1 February 2014
The Chairpersons of the human rights treaty bodies met informally in Washington D.C. from 31 January to 1 February 2014 to analyze the Intergovernmental process of the General Assembly on strengthening and enhancing the effective functioning of the human rights treaty body system. They invited the Co-facilitators, Permanent Representatives Greta Gunnarsdottir and Mohamed Khaled Khiari of Iceland and Tunisia respectively, with whom they met on the first day of their informal consultation. The Chairpersons of the treaty bodies would like to express their recognition for the complete and thorough information provided by the Co-facilitators, as well as the constructive spirit in which they received the comments presented by the Chairpersons.
The Chairpersons value the role and commitment expressed by the Co-facilitators to contribute to the strengthening of the treaty body system.
Upon conclusion of deliberations on 1 February 2014, the Chairpersons of the human rights treaty bodies adopted the following statement:
As the Member States of the United Nations General Assembly consider further the draft substantive resolution, and in the context of the Post-2015 Development Agenda, it is crucial to reiterate the major principles that should inspire and result from the treaty body strengthening process, essential for the effective functioning of the system.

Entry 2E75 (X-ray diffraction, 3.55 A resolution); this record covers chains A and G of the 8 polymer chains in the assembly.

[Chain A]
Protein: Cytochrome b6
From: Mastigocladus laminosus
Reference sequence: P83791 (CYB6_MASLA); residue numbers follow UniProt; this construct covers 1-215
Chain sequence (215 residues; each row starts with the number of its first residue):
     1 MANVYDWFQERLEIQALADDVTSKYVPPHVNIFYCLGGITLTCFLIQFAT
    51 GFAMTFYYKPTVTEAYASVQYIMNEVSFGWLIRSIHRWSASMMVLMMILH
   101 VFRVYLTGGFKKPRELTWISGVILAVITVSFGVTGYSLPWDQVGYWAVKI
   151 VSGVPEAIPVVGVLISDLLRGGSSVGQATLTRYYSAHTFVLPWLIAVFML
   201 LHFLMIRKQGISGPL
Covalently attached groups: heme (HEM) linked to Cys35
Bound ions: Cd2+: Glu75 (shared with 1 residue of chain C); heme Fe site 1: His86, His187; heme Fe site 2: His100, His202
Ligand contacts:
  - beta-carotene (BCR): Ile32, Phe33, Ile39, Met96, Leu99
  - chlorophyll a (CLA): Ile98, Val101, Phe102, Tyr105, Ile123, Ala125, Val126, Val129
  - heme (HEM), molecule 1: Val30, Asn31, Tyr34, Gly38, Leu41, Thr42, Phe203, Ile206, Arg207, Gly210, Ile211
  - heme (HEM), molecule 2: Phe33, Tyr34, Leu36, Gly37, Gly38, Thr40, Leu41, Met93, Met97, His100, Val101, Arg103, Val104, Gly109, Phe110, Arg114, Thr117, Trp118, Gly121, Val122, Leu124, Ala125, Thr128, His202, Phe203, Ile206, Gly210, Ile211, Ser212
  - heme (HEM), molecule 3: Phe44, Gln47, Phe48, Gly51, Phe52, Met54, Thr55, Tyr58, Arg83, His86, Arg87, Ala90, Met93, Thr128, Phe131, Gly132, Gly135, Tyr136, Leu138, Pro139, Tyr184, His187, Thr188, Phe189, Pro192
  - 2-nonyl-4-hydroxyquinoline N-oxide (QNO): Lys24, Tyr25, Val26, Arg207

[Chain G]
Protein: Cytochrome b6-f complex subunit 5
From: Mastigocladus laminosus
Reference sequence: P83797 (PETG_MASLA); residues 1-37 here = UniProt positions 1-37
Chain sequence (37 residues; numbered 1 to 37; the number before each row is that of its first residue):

- The outcome of the inter-governmental process must strengthen the human rights protection that the treaty body system offers and intensify the scrutiny of implementation of obligations as provided by the treaty body system;
- The independence of treaty body members must be considered as foundational to the credibility and integrity of the system and for guaranteeing the impartial treatment of States parties;
- The outcome of the inter-governmental process must address the challenges faced by the treaty body system in a comprehensive and sustainable manner;
- It is of utmost importance that all cost-saving and other measures to improve the efficiency of treaty bodies be reinvested in the treaty body system; and, through additional resources, treaty bodies should be equipped with the proper material and human resources from the regular budget to adequately carry out their responsibilities under the respective treaties; and,
- The work of the treaty bodies should be modernized by fully benefitting from the opportunities created by technological development, while at the same time making it universally accessible for persons with disabilities, and uphold the principle of reasonable accommodation.